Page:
Wry & Dry #37-24 The Agony and the Agony. UN vote for votes. Like a mafia funeral.

17 May 2024

Eight stories you may have missed

  1. The Budget: The Agony and the Agony1
  2. UN vote for votes
  3. “Rather like a mafia funeral
  4. Meanwhile, the real men meet in Beijing
  5. An indulgence: portraits
  6. Germans’ relaxed work ethic
  7. Covid journalist vanishes
  8. Emperor Eleven on tour

1. The Budget: The Agony and the Agony1

There must be people out there who actually believe the words and figures in The Budget. As a former Treasurer once said, “The figures are rubbery figures.” And the words, oh, the words. Thousands of words of fantasy.

How else can Wry & Dry explain The Budget’s massive media coverage. Rather like the death of a Queen or a Collingwood grand final loss2, nothing else gets a mention.

Consider the arcane coverage: from where Albo will get the dosh and to whom or what. Down to the last dollar. And to the exact year. Prime time news coverage or the most abstruse detail; newspaper wrap-arounds and lift-outs full of charts and call-outs; social media accounts presenting absurd winners and losers down to the very person. And so it goes on.

Oh, the Agony. Death, where is thy sting? Really, have Readers otherwise encountered such nonsense?

Allow Wry & Dry to relieve Readers of the agony. And focus on one number. Readers’ views on all the rest depends on their political views/ age/ sex/ salary/ tax-bracket, etc. And whether to donate their $300 energy rebate to the charity of their choice.

That one number is 26.6%. That is Albo’s expected spending as a percentage of GDP in FY-26. Aside from periods of economic distress, covid, etc, this is the highest in almost 40 years.

It simply shows that Readers’ lives will increasingly be polluted, diluted and strangled by the government.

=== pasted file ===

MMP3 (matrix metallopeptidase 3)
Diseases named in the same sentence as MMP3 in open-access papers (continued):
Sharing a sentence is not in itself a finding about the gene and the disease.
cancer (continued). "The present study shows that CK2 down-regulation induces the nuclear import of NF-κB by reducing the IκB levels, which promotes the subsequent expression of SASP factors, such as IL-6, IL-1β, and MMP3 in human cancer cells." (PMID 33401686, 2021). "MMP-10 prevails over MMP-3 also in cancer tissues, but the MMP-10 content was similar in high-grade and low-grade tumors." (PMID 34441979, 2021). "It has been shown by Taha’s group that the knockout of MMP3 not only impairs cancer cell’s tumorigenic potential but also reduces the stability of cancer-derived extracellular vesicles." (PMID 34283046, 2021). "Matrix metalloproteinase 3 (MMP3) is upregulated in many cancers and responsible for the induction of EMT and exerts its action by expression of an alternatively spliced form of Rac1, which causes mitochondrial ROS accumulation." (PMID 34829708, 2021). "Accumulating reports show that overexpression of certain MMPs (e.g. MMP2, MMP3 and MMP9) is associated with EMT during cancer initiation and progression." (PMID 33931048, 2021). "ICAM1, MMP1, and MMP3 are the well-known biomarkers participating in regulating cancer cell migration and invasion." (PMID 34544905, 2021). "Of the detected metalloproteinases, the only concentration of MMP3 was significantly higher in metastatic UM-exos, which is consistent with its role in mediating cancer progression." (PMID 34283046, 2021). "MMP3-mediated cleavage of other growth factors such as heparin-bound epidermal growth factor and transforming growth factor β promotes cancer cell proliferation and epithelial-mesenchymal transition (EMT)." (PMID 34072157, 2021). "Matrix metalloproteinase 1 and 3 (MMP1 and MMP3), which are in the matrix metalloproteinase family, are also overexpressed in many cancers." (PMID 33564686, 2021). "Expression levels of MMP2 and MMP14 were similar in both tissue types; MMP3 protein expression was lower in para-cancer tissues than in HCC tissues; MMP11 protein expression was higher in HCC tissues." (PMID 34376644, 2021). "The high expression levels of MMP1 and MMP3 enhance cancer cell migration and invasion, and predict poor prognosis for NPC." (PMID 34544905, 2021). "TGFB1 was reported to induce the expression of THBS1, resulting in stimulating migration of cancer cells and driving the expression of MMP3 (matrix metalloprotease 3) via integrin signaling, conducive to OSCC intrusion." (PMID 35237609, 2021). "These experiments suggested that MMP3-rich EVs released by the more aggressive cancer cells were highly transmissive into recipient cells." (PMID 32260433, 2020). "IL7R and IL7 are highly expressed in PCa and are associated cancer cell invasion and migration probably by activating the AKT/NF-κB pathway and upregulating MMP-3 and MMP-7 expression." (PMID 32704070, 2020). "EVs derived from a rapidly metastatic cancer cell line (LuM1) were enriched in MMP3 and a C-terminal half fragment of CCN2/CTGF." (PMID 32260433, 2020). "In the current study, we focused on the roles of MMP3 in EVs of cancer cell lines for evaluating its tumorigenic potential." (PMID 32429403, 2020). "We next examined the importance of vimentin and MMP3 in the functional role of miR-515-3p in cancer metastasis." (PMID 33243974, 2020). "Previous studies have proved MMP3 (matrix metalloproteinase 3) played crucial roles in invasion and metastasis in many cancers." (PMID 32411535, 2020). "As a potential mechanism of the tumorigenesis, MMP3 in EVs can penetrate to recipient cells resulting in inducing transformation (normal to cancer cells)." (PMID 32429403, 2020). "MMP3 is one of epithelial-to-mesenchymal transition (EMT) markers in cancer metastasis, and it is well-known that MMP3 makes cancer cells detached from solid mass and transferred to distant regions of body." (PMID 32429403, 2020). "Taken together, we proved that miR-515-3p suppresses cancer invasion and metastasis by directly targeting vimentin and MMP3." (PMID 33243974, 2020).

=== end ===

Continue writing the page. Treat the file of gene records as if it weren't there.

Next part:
1 Originally “The Agony and the Ecstasy”, a biographical novel of Michaelangelo by Irving Stone. A film of the same name was made in 1965, with Charlton Heston in the lead role.

2 Collingwood is an inner-suburban enclave of rabid followers of the local Australian Football League team. The very happiness of its supporters, if not reason for being, depends solely upon the success of their team. And a loss in a Grand Final is the ultimate depressive and traumatic event. Innocent cats will be kicked; lifetime friendships broken; relationships destroyed; and teeth, if available, will be gnashed. Sigh.

2. UN vote for votes

Readers will be aware that last Friday, Albo directed Australia to vote for a UN resolution concerning Palestinian recognition. The vote was in favour of calling on the UN Security Council to bestow full UN membership to the state of Palestine.

However, Foreign Minister Wong said that the vote was not about recognising Palestine as a state.

Hmm, run that past Wry & Dry again.

No, don’t bother. Of course, the vote wasn’t about recognising Palestine as a state. It was about votes in Western Sydney and marginal Labor seats under threat from the Greens or ‘community based’ independents.

To be clear, both Liberal and Labor sides of politics have for centuries thrown pork from well laden barrels to win votes.

Miracle Morrison’s GST deal that will now gift Western Australia an extra $50 billion over the next decade is the exemplar. The idea was to hold marginal seats: the Liberals lost four seats. The Victorian Labor government’s sweetheart deals with the CFMEU (a building union) ensure rivers of gold in Labor’s coffers at the expense of billions in Victoria’s infrastructure costs. The National Party has Hall of Fame status in rolling out the barrel. And Albo’s budget on Tuesday night was testimony to the unbroken run of using taxpayer’s funds for ballot box gains.

But the vote in the UN was a vote to compromise Australia’s settled and bipartisan policy on Palestine for the sake of marginal Labor seats. Albo traded away Israel’s rights and Australia’s reputation.

3. “Rather like a mafia funeral

Keen followers of the Trumpster’s criminal trial in New York, would have noticed that the public gallery has been festooned with a rotating cast of Trumpster acolytes. Who are also politicians. Who are also vying to be the Trumpster’s ‘running mate/ matette’ or beneficiaries of his anointment with either words or dosh.